- Wear your mask, unless it is an N95 mask it will not protect you, but it will help you prevent spreading this disease to others (it is a simple act of courtesy for the people around you) and if everyone did this, we would be better off.
- If you check a bag, use hand sanitizer after you gather your bag from the carousel, then wipe down the handles of the bag with a disinfectant wipe before you handle it yourself.
- Avoid touching counters, either when checking in for your flight, buying food, or at any counter.
- Bring your own reading material and avoid picking up any public magazines.
- Stay at least 6 feet away from other people all the time in the airport.
- Keep in mind that the biggest risk for acquiring COVID-19 is being too close to somebody when they cough, sneeze or talk. If somebody is coughing within 6-9 feet from you, move. If you are on a plane, ask the flight attendant to move you. Honestly, nobody with a cough should be out in public in this era.
- This is a good time to mind your own business and avoid as much as possible talking and visiting with strangers.
After five flight segments from Florida to Leros, Greece, I felt pretty safe following these recommendations. I hope that these suggestions will be helpful for you too.
Once we got to Athens, we were tested at the airport for COVID-19, spent the night confined to our hotel room, and the authorities had our results in 24 hours. The process was quick and organized and fortunately for us, we did not receive a call the following day telling us we had tested positive. (I find it amazing that the testing system in the US continues to be so slow!) Then we flew to our boat and put ourselves into self-isolation for 6 more days as was requested.
After the 7 days of isolation and with a negative test, the Greek government gave us the green light to go out in society. Although we continue to be cautious, especially as foreigners visiting a hosting country; we wear masks when in crowded public places and stores, keep our social 2-meter (six-foot) distance from others, avoid touching public surfaces, and use hand sanitizer before and after shopping and paying for goods. We noticed that every store (even the fruit stands) has hand sanitizer within reach of the customers. Living on a sailboat helps to maintain our social distance in many other ways, as typically unless shopping for food and supplies or eating in a restaurant, we stay away from everyone.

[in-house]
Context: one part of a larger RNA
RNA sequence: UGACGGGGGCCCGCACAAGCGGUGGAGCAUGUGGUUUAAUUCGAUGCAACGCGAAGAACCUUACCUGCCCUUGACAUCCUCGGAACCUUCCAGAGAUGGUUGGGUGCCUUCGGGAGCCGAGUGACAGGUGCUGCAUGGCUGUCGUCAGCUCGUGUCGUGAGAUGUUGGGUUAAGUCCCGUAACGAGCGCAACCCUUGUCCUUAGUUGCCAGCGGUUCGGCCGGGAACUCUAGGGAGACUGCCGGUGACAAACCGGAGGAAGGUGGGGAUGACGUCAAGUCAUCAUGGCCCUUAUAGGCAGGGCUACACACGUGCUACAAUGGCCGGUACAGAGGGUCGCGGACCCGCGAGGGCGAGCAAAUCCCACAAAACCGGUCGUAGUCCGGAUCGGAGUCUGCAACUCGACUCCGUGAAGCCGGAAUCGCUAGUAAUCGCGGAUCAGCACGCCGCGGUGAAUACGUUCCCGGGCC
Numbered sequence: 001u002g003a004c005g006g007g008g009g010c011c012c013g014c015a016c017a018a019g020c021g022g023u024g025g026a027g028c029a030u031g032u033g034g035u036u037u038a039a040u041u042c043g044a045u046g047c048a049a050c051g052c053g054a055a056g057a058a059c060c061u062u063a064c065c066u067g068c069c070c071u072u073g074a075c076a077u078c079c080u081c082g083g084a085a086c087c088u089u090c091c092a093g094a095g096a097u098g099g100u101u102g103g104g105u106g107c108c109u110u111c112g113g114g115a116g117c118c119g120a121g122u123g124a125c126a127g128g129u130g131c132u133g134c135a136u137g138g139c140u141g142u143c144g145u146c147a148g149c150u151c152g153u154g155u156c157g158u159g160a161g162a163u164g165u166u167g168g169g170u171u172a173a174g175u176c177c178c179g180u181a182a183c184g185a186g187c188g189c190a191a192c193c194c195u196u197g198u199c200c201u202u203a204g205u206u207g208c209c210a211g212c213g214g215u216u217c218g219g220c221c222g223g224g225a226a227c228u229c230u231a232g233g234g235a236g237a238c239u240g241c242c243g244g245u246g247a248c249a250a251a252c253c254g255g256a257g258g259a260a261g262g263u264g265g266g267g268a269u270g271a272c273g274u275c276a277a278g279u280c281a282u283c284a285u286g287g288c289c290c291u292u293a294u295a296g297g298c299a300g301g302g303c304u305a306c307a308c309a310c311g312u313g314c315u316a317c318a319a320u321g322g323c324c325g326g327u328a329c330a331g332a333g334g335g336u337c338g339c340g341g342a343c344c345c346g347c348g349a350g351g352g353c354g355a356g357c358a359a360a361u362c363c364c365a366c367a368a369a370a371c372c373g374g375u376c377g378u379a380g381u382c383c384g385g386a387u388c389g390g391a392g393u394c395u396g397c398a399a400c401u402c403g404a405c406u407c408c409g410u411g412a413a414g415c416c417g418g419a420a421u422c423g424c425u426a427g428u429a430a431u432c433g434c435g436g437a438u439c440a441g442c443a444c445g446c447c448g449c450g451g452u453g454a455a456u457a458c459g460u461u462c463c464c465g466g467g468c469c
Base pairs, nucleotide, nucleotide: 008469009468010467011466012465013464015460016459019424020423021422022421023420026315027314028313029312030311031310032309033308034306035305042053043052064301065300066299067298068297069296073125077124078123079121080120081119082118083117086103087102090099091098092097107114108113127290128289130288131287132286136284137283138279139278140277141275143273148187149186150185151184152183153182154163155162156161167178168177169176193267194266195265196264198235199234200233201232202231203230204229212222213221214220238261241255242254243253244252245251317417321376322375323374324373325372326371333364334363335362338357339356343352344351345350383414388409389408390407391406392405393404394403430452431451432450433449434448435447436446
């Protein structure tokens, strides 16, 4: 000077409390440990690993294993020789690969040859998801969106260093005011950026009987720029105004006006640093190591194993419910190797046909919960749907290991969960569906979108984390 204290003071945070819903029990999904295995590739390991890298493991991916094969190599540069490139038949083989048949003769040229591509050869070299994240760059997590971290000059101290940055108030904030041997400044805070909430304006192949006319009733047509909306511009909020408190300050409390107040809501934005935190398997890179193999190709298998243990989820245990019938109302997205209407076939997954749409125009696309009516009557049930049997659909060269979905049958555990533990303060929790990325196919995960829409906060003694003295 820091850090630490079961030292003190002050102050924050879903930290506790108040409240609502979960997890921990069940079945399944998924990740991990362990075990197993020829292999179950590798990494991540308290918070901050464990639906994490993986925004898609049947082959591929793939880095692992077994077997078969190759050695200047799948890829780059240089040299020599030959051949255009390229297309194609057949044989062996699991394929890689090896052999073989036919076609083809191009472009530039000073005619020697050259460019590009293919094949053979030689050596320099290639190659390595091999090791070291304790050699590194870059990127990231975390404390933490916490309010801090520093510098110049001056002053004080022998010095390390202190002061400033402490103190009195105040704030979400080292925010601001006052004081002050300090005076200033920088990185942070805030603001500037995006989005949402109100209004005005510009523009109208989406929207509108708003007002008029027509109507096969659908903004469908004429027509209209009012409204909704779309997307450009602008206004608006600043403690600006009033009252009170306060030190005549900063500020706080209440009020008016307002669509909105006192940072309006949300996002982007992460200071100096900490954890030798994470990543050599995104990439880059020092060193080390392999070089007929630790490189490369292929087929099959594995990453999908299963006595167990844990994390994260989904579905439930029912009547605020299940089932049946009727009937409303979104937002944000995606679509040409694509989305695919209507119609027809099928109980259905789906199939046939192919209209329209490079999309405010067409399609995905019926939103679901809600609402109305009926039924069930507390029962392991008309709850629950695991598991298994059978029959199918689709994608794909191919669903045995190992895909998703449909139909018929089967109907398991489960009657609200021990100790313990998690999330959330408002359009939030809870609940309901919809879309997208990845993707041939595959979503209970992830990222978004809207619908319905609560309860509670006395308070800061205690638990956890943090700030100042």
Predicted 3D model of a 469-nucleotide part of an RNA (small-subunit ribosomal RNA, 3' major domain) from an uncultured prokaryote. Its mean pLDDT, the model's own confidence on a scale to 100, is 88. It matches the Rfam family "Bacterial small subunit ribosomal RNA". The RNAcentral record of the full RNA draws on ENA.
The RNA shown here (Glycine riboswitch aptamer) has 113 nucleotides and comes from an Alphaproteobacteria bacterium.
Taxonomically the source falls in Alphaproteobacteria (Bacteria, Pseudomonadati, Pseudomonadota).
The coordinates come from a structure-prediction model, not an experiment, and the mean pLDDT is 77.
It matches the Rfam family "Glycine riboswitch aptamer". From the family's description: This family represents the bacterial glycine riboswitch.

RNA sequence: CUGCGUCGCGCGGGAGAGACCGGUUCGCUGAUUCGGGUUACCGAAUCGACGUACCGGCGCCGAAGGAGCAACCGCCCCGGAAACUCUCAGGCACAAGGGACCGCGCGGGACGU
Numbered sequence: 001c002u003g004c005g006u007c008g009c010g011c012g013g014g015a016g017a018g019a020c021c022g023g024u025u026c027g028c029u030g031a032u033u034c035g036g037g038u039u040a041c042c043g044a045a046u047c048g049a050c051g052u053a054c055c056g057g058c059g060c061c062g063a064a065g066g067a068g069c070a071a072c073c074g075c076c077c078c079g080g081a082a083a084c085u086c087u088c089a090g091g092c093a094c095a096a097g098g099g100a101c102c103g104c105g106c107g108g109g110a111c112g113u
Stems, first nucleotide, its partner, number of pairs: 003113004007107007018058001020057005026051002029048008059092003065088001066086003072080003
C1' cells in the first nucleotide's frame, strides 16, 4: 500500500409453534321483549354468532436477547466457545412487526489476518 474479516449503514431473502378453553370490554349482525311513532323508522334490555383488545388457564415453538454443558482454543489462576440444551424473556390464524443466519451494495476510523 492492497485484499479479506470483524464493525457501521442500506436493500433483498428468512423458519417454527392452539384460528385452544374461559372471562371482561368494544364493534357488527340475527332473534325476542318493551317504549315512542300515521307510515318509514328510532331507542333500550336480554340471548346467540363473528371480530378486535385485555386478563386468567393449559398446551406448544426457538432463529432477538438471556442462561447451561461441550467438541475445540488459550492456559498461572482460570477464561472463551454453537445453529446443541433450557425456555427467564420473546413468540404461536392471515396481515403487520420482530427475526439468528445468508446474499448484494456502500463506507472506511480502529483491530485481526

We are back on our sailboat Mariposa, researching Mediterranean recipes, and hoping to sail from Greece to Spain this summer without further COVID delays.
I plan to keep sending you blogs, sharing delicious and healthy recipes from this trip, and health tips as I have done for years.
I wish you the best of health!
Steven Masley, MD, FAHA, FACN, CNS
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This was very informative–thank you!
You are very welcome!
Thank you Doc. Happy Sailing, be well and stay safe. Look forward to your recipes.
Thank you, I hope to find great dishes to share with you.
I won’t be air traveling for a whole , but this is the most beneficial guildlines to follow for air travel. I hope to share it with my son and his wife who fly quite a bit.
Thank you DR Masley.
Thank you for sharing this information with your family.
Thank you so much for your balanced good sense.
Loving your cookbook and am trying out all of the recipes. Look forward to more of the ones on Saturdays. I have the whole family following you.
Thanks for the travel tips, I to would like to start leaving the house a bit. David and I had planned to go to Ireland, Scotland and Germany following our ancestry, and are wondering how we could safely do so. Like you we love to try local food and collect recipes. Looking forward to your guidance on travel here and abroad.
Thank you for your time.
Excellent information. I might add to ensure vitamin D and zinc levels are optimized before getting on the flight and taking a probiotic and Liposomal vitamin C before and after flight